Islamic Art as an Educational Tool about the Teaching of Islam
Oweis, Fayeq S., Art Education
Islamic art can effectively convey messages about Islamic culture, the peaceful teaching of Islam, and the contribution of the Islamic civilization to the world. Nasr (1987) notes that "Traditional Islamic art conveys the spirituality and quintessential message of Islam through a timeless language which, precisely because of its timelessness as well as its direct symbolism, is more effective and less problematic than most of the theological explanations of Islam" (p. 195).
The term "Islamic" refers not just to a religion, but also to a culture and a civilization. Most of the current literature in the West and the media, especially after the tragic events of September 11, 2001, has depicted Islam as a violent, irrational, and fanatical force. Islamic art speaks a universal language of aesthetics and functions that illustrates the spiritual and peaceful message of Islam. This article introduces Islamic art and discusses workshops conducted at middle schools in the San Francisco Bay Area as part of my doctoral internship.
Islam: Faith and a Way of life
To fully understand the richness of Islamic art, an introduction to Islam as a faith and a way of life is necessary, as it underscores the values and the expressions round in Islamic art. The whole story starts in a cave outside the city of Mecca, in Arabia, in the year 610 C.E., where a 40-year-old man is meditating and looking for answers to questions about life and the universe. A voice comes from nowhere, telling him to "recite [read] in the name of your Lord." The voice was from the archangel Gabriel, the man was Muhammad, and the words were God's words that later became what we know as the Qur'an.
The Arabic word "Islam" means to achieve peace-peace with God, peace within oneself, and peace with the creations of God through submission to the will of God and commitment to His guidance. Prophet Muhammad did not consider this a new religion, but a continuation and fulfillment of the same basic message that was revealed by God (Allah, in Arabic) to other prophets before him (Abraham, Moses, Noah, Jesus).
Development and Historical Information
During the life of Prophet Muhammad, the first mosque was the house of the Prophet himself, in Medina, the city where he settled after the hijra or hegira (emigration from Mecca to Medina in the year 622 C.E.). This date marked the beginning of the Muslim calendar and era. The Prophet's mosque, its elements and functions, became a model and archetype for later mosques. When the Prophet returned to Mecca taking over the holy sanctuary and declaring his devotion to Islam, he destroyed the idols that were placed in or around the sacred Kaaba (the cubic house built by Abraham and his son Ishmael), because people were worshiping these stone statues. This event marked a tradition regarding the representation of living beings and figurative images in Islam that continues to be interpreted in many different ways.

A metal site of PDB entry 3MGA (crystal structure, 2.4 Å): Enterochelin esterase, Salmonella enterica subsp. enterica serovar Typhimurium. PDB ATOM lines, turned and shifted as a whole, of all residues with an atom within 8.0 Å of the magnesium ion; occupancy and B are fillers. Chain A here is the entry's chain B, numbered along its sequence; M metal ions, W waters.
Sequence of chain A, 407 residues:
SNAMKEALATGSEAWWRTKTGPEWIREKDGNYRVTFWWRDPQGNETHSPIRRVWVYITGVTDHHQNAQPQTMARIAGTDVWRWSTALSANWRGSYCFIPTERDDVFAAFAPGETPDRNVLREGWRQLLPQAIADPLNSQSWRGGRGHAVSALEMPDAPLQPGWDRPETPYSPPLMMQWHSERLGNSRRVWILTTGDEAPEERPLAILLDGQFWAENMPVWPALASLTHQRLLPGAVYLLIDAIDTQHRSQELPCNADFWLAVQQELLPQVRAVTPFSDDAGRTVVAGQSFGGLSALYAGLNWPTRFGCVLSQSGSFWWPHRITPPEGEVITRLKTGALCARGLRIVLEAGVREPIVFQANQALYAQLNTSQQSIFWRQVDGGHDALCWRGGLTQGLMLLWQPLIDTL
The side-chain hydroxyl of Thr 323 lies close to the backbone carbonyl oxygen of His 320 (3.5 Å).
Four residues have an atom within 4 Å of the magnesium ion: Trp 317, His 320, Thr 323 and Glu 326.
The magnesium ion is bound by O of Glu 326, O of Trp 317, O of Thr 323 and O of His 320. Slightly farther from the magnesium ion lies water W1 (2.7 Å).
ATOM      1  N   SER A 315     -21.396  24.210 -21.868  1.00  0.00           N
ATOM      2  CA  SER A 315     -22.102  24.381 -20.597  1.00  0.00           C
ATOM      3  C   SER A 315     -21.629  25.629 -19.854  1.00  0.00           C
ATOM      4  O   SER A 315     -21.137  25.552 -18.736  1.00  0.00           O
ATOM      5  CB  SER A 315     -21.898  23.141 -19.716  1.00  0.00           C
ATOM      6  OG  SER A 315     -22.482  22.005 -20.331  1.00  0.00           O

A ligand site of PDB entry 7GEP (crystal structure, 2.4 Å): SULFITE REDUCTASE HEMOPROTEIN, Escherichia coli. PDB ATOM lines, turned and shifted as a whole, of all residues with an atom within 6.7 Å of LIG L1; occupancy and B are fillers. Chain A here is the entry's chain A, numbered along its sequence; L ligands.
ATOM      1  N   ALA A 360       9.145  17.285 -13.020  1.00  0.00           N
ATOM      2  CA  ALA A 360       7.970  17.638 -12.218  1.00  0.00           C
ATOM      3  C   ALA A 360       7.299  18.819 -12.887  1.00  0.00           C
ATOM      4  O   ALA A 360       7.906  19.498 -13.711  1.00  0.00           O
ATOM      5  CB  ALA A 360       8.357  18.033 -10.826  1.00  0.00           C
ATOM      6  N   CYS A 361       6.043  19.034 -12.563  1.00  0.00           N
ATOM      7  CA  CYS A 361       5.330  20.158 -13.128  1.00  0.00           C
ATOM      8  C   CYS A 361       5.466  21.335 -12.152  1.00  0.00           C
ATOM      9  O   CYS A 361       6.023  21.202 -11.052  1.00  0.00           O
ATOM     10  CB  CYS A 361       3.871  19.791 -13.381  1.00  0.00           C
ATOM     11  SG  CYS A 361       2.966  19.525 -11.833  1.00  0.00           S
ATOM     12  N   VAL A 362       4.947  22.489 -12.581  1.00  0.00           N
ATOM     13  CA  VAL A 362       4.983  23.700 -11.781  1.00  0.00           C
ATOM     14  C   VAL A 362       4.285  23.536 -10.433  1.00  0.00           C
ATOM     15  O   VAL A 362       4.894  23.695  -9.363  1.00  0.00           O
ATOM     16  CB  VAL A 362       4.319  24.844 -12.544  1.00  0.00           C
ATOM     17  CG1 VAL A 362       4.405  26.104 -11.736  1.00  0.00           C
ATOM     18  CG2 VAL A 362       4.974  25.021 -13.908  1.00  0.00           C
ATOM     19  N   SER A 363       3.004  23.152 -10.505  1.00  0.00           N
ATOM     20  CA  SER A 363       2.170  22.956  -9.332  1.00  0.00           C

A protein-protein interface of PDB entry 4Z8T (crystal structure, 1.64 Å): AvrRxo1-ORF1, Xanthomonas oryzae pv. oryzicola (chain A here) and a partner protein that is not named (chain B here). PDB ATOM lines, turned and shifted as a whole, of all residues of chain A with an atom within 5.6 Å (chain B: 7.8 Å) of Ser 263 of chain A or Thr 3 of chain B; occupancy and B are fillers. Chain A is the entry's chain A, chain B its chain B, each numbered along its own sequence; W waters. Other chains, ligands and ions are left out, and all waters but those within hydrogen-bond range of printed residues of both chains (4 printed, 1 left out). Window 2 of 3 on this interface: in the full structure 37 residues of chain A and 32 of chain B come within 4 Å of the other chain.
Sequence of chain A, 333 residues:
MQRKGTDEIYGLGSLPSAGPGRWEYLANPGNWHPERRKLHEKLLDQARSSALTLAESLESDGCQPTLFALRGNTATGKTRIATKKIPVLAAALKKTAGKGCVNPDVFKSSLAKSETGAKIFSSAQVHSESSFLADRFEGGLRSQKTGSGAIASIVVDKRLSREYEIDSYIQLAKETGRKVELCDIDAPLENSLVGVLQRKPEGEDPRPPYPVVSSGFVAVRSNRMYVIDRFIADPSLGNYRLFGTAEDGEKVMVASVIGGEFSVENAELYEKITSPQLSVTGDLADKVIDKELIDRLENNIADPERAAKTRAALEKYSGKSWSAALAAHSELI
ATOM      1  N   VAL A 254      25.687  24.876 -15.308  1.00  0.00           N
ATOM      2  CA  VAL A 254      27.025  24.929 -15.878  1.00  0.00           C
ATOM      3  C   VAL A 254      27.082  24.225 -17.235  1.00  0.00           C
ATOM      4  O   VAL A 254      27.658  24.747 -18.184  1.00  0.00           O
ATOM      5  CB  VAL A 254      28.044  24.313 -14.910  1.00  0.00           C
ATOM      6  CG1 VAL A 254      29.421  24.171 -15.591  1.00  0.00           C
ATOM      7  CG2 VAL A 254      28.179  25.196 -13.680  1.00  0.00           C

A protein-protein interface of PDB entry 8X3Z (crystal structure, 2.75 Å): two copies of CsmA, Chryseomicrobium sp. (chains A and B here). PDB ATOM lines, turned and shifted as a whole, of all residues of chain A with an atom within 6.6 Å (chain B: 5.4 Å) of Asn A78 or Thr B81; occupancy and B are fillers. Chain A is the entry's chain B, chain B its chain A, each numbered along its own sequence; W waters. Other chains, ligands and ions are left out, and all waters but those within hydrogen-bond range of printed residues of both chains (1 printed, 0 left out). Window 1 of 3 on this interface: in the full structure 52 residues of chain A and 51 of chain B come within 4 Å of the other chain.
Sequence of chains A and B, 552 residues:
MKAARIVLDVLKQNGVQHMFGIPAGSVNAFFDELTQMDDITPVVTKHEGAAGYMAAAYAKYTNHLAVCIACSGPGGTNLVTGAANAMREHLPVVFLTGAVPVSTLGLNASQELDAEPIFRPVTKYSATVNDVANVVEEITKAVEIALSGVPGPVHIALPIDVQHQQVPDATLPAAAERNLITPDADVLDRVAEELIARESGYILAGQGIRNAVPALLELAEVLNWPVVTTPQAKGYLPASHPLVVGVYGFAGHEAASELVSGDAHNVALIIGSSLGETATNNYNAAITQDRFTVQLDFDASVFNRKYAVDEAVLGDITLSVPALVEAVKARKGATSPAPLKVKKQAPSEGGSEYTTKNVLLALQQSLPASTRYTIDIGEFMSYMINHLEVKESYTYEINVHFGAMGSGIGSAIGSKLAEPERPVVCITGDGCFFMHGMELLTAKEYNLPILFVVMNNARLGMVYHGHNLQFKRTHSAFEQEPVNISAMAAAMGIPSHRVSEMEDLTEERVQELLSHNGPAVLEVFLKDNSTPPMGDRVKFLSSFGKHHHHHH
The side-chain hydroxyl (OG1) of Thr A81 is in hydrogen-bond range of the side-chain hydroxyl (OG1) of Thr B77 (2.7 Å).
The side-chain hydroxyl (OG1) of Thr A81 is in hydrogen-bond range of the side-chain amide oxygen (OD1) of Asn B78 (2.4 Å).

Defining Islamic Art
What is Islamic art? Is it the art of people who belong to Islam, or is it art that serves Islam as a religion? Is it art produced during the Islamic civilization? Grabar (1987) defines Islamic art as the art produced by "a culture or civilization in which the majority of the population, or at least the ruling element, profess the faith of Islam" (p. 2). Many scholars have also noted that the artist who actually produced a work of Islamic art may or may not be a Muslim. Islamic art "not only describes the art created specifically in the service of Islam, but it also characterizes secular art produced in lands under Islamic rule or influence, whatever the artist's or the patron's religious affiliation" (Komaroff, 1999).
Nasr (1987) suggests that "without the two fountains and sources of the Qur'an and the Prophetic barakah [blessing] there would be no Islamic art" (p. 7). He defines Islamic art as "the result of the manifestation of Unity upon the plane of multiplicity" (p. …